Whether you’re looking for story ideas or testing the veracity of a story you already have, vetted data collections are a great resource.
Cloud computing and open-source initiatives make huge data sets available to anyone with a computer—and many of these platforms are free. Users should always be skeptical and consider the data with a critical eye. How was it sourced? What was the methodology? Do its creators have a vested interest in a certain outcome?
Below is a beginner’s list of seven free and easy data sources:
The New York Times has one of the best collections of APIs, or application programming interfaces. APIs allow users to quickly pull exact datasets from topics as disparate as 2010 campaign finance reports and movie reviews by a A.O. Scott.
Data.gov hosts the motherlode of government data. This ever-expanding data hub is the go-to for all federal data. It includes approximately 390,000 datasets and over a thousand government apps, on anything from agriculture to education to internet domains.
The United Nations collects data on a worldwide scale. Interested in contraceptive use in Colombia or homicide in Honduras? The range of information and areas can provide insight into any worldwide issue.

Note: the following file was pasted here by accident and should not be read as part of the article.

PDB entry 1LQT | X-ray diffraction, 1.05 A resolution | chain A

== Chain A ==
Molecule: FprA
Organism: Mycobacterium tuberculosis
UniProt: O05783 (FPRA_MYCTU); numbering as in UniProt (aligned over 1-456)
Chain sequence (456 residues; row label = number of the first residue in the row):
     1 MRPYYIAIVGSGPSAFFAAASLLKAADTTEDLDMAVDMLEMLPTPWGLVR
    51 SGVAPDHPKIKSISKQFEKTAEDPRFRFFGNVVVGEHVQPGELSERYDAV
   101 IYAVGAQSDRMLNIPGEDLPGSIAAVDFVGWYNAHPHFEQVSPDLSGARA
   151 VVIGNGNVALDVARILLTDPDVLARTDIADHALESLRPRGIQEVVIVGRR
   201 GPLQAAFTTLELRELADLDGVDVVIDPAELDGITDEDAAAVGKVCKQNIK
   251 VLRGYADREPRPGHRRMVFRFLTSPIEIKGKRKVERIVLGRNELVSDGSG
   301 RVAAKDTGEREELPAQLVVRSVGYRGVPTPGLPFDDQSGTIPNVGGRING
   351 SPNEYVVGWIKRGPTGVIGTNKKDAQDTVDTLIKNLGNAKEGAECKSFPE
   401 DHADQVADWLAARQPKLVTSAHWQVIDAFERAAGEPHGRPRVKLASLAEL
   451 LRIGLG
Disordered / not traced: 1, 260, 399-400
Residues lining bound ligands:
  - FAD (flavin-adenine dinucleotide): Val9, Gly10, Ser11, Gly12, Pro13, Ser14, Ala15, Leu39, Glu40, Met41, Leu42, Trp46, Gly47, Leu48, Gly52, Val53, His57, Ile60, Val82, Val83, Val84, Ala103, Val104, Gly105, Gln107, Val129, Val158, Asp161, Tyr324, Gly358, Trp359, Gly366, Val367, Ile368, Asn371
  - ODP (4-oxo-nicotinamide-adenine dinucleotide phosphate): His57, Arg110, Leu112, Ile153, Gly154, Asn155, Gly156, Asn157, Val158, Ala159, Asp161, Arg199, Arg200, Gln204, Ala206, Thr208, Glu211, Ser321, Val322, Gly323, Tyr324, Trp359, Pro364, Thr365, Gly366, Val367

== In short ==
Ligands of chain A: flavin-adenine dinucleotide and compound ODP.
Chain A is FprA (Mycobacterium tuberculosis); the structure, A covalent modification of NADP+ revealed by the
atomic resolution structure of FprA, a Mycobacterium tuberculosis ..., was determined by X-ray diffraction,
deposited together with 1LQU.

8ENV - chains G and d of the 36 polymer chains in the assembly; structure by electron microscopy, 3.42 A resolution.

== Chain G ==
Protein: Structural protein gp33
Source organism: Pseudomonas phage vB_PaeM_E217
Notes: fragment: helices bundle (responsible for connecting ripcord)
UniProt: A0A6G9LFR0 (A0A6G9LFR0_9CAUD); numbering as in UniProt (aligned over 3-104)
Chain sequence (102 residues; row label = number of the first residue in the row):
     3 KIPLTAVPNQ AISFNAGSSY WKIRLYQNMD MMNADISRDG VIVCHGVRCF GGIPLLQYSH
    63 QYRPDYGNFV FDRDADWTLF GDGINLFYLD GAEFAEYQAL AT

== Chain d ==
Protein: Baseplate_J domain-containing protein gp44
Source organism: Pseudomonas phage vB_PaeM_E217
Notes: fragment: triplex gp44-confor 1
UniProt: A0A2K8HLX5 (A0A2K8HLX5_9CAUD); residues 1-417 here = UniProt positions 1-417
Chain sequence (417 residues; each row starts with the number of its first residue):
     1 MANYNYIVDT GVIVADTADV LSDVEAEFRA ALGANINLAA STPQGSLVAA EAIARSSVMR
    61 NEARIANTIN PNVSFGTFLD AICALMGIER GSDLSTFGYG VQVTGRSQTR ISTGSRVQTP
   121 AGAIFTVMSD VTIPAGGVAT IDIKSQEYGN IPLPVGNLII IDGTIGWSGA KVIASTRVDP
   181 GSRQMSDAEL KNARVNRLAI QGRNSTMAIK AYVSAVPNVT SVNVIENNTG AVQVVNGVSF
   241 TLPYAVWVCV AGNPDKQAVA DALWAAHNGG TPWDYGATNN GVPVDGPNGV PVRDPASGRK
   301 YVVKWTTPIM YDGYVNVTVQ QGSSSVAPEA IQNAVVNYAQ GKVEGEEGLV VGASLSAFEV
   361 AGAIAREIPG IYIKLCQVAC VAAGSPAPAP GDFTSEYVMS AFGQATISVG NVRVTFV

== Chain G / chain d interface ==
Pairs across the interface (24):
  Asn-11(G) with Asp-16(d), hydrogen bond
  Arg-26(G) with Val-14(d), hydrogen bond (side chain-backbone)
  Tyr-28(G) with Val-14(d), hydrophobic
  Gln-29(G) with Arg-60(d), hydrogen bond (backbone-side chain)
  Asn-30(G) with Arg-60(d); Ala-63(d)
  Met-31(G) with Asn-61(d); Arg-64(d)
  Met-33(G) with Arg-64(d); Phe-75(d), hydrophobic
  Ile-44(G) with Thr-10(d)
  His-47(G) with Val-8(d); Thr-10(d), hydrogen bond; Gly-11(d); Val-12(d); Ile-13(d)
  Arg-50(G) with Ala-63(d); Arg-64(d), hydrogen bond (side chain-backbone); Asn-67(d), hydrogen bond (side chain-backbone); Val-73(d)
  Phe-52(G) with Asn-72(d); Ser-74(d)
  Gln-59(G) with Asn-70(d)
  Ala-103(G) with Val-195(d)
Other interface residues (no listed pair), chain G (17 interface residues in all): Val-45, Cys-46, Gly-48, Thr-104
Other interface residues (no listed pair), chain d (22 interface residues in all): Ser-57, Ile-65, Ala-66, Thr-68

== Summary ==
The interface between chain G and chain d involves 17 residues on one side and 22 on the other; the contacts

The Census is a perennial source of interest and information on United states demographics, including race, population, sex, income and lots more. Recently, the Census Bureau released the actual 1940s census online so you can view information about your great-grandparents in the handwriting of the Census worker who wrote it.
The Fed’s FRED boasts a collection of “45,000 economic time series from 39 sources.” In addition to the wealth of data sets, this site also includes tools to graph and map those data sets—which is a great way to both research and demonstrate trends.
The OECD’s stated mission is to “promote policies that will improve the economic and social well-being of people around the world.” In that pursuit, users can find real-time data on numerous international topics: food aid, foreign direct investment, poverty, environmental issues and much, much more.
Is there anything Google doesn’t do? The Google Public Data Explorer allows users to sift through loads of government and institutional data (some already included in this list), often more easily than from the original source.